Alternatively, Dr. Alnajar contends that the District Court misconstrued the contract's ambiguity in favor of its drafter. This argument is a red herring because the factfinder is to resolve ambiguities against the drafter only “in the absence of relevant extrinsic evidence.” 12th St. Gym, Inc. v. Gen. Star Indem. Co., 93 F.3d 1158, 1166 (3d Cir. 1996).2 Here, the District Court rightly considered extrinsic evidence and determined that it supported Drexel's position. Specifically, the Court credited the testimony of Dr. Paluzzi that a right of non-renewal had been exercised in the past, that the mandatory nature of the December 31 deadline had been clearly communicated to residents, and that Drexel's ability to opt for non-renewal was crucial to ensure a full residency staff and proper coordination with Hahnemann. The only argument Dr. Alnajar makes in reply is that Drexel permitted some residents who took and passed the Step 3 exam during the spring of their PGY-2 year to remain in the program. But all this shows is that Drexel treated its option to dismiss a non-compliant resident as just that—an option. It does not undermine Dr. Paluzzi's testimony regarding the meaning of the contract itself.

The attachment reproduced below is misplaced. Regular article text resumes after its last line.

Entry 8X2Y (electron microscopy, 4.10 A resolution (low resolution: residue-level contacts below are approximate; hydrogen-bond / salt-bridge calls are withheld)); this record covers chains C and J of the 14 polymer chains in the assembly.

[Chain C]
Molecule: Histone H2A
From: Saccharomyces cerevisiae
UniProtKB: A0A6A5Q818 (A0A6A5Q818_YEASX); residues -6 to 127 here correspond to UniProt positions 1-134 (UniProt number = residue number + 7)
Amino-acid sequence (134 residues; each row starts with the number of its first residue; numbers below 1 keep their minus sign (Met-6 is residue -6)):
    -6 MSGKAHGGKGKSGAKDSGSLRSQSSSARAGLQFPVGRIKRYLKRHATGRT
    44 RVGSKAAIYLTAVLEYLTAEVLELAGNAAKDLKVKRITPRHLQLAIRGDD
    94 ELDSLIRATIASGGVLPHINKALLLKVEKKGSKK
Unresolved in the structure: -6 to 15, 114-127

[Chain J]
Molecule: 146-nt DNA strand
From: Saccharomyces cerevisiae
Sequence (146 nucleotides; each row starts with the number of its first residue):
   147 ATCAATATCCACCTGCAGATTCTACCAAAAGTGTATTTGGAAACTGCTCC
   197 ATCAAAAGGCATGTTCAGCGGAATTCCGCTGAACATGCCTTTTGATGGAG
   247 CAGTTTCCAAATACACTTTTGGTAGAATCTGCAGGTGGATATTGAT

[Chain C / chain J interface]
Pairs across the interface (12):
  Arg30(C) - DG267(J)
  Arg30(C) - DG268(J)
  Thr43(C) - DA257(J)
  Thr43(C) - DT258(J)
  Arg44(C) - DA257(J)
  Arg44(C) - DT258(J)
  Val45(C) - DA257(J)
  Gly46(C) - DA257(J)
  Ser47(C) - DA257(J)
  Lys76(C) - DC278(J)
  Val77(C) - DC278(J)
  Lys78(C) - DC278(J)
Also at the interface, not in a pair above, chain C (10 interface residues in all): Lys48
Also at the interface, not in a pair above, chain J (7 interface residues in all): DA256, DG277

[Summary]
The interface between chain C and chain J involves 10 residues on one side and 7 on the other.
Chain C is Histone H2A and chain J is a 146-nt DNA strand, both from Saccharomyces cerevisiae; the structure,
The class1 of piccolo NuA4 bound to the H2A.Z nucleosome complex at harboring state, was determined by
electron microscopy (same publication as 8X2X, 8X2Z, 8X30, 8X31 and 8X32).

Dr. Alnajar also challenges the District Court's admission of evidence related to his work history and lack of professionalism. He argues that such evidence was irrelevant, prejudicial, and confusing.
During trial, the District Court ruled that evidence of Dr. Alnajar's work history and lack of professionalism—which included multiple incidents of absenteeism and dereliction of duty—was relevant to establish that Drexel had a nondiscriminatory reason for refusing to readmit him.4 Dr. Alnajar faults this reasoning as “purely hypothetical” with “no basis in fact,” since Drexel admitted that its decision not to renew his position was “based solely on his having not secured a passing score to the Step 3 exam by December 31, 2013.” Alnajar Br. 10.
The defect in Dr. Alnajar's argument inheres in a distinction the District Court found critical: non-renewal versus non-readmission. Even if Dr. Alnajar is correct that Drexel's decision to exercise its option to not automatically renew his residency was based entirely on his failure to timely pass the Step 3 exam, the Court found that the decision not to readmit Dr. Alnajar was another matter. As the Court noted, it was “entirely appropriate for Drexel to consider [evidence of Dr. Alnajar's work history and lack of professionalism]” at a time when he was “in effect coming as a supplicant to the program and asking for consideration.” App. 1043. Thus, the Court did not err in finding this evidence relevant. See Fed. R. Evid. 401.